Photo: Damon Calderwood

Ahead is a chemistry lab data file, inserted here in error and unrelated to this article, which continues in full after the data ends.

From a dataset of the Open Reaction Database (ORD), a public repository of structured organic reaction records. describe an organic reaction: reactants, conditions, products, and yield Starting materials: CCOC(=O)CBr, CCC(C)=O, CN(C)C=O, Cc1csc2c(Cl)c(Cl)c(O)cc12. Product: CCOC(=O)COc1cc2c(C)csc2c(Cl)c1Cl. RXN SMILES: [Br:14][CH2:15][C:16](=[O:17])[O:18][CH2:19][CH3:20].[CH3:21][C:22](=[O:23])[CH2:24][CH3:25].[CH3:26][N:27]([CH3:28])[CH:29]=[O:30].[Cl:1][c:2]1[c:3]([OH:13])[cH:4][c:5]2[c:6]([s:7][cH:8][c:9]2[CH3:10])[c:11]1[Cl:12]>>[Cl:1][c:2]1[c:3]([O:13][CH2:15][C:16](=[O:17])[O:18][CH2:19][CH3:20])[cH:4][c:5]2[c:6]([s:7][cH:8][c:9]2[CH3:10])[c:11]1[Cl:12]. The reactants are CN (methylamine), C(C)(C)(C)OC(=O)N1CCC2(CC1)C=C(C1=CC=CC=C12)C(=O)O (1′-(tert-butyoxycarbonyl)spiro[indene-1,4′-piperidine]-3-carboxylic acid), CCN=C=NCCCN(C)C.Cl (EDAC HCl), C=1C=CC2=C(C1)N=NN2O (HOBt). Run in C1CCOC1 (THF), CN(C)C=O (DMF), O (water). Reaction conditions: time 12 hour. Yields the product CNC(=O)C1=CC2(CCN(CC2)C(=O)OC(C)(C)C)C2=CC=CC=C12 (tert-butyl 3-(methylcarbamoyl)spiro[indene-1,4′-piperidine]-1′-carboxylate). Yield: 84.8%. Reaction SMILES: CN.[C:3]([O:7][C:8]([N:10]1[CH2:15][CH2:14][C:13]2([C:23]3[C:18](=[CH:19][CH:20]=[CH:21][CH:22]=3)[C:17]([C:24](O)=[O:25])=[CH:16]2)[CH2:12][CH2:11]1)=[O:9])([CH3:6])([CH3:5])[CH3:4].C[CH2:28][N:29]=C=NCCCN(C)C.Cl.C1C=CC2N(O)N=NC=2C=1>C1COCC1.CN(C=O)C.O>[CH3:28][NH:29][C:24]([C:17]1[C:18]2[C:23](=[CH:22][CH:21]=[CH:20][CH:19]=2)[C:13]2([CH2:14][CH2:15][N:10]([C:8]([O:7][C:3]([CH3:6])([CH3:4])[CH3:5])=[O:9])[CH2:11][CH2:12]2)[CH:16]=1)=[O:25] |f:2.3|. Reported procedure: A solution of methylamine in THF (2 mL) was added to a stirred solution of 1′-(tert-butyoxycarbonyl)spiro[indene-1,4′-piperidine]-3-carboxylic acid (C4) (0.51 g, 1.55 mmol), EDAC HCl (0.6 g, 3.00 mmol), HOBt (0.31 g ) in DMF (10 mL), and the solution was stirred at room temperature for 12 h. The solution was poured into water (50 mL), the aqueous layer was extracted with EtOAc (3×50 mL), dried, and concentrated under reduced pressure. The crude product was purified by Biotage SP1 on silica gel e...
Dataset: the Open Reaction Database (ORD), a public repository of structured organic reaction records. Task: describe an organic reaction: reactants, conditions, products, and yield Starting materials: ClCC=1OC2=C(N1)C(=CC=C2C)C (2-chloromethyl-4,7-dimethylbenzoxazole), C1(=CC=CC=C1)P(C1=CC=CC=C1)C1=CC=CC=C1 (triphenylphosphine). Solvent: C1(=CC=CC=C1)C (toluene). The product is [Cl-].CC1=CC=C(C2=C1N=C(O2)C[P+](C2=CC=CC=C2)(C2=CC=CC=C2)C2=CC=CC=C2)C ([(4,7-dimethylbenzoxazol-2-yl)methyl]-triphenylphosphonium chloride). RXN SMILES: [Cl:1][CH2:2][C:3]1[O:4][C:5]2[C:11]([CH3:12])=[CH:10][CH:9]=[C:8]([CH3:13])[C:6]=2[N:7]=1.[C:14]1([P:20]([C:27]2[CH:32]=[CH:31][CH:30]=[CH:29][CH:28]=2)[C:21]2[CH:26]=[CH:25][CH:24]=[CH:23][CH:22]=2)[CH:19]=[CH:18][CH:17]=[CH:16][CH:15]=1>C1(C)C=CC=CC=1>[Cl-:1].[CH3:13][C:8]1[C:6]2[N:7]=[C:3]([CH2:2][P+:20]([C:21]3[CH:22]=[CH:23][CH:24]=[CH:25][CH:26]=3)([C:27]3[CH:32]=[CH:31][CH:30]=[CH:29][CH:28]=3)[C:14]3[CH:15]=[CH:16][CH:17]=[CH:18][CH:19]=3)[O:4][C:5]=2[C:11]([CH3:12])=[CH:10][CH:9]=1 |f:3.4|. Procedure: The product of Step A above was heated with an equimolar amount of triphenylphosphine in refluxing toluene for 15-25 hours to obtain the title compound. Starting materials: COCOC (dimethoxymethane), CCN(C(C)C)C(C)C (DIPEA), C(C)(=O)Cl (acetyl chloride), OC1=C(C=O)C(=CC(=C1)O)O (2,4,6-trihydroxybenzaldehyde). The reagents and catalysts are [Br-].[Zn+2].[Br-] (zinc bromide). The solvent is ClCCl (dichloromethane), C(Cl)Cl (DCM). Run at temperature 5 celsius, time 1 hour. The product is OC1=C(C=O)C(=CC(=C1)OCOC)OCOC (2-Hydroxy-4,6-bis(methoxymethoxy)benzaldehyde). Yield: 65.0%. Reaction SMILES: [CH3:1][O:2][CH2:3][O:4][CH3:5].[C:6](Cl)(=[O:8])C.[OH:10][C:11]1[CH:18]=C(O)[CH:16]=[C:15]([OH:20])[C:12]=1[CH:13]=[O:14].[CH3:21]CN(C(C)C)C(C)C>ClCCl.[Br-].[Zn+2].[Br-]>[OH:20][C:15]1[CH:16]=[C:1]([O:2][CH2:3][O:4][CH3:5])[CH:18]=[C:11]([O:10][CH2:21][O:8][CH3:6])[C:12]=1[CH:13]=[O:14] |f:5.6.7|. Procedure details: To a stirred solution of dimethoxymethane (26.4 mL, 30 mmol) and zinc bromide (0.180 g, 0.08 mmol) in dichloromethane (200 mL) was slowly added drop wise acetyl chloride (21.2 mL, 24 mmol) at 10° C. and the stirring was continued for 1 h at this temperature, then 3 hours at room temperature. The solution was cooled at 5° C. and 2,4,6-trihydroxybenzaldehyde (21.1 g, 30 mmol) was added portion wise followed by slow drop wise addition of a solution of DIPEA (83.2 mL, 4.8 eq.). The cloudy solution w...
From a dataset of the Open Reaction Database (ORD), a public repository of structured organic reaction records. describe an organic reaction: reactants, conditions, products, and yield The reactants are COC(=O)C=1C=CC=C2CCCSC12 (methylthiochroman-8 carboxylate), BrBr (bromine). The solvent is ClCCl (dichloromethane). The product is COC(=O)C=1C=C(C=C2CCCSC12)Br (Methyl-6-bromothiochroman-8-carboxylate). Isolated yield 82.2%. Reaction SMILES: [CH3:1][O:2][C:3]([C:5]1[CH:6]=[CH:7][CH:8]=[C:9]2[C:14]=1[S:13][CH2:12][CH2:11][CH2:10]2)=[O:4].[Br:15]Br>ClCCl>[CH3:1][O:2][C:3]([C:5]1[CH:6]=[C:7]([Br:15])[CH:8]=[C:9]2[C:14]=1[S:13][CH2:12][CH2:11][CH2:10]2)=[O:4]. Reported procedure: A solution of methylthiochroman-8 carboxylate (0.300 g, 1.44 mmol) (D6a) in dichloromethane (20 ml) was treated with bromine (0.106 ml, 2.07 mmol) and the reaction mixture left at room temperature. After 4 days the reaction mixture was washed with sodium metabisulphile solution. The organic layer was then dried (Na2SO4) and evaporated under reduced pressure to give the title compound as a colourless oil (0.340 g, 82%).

In her wonderful new solo show (part of FringeNYC), Libby Skala channels her great-aunt, Elizabeth ("Lisl") Polk, who experienced just about all of the 20th century – both in timespan and in all it had to offer. As Ms. Skala tells it, before becoming a dance therapy pioneer in New York, Lisl grew up in Austria, was sent to Denmark for safekeeping during World War I, contracted and beat tuberculosis, got kicked out of a modern dance studio for the sin of studying ballet, and managed a harrowing (and apparently also magical) escape from the Nazis. That Ms. Skala is a confident and graceful dancer is clear from the nearly constant movement she weaves through the hourlong monologue. But what makes the show such a charming entertainment, aside from the meat of the story itself, is her remarkable skill as a comic actor, and the way character and actor fuse until we just about believe that Lisl herself, thick Austrian accent and all, is before us, telling story after story for us to laugh and wonder at. A Time to Dance is truly uplifting without being at all saccharine, and that is perhaps the greatest miracle of all.